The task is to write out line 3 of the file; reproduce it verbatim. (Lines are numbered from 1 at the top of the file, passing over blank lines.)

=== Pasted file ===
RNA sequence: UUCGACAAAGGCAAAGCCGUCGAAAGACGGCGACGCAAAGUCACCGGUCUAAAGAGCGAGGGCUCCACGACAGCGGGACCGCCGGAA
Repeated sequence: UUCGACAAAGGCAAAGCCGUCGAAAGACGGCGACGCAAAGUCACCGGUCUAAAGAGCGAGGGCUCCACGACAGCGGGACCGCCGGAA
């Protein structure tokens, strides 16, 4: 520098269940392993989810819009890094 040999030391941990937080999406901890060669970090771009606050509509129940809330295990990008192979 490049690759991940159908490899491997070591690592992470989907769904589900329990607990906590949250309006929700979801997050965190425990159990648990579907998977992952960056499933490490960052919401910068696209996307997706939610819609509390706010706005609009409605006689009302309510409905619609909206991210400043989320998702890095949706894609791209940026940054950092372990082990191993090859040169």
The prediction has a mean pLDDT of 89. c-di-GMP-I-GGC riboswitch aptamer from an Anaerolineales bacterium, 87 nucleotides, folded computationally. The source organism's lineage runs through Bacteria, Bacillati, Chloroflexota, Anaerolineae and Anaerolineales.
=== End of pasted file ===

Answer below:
């Protein structure tokens, strides 16, 4: 520098269940392993989810819009890094 040999030391941990937080999406901890060669970090771009606050509509129940809330295990990008192979 490049690759991940159908490899491997070591690592992470989907769904589900329990607990906590949250309006929700979801997050965190425990159990648990579907998977992952960056499933490490960052919401910068696209996307997706939610819609509390706010706005609009409605006689009302309510409905619609909206991210400043989320998702890095949706894609791209940026940054950092372990082990191993090859040169």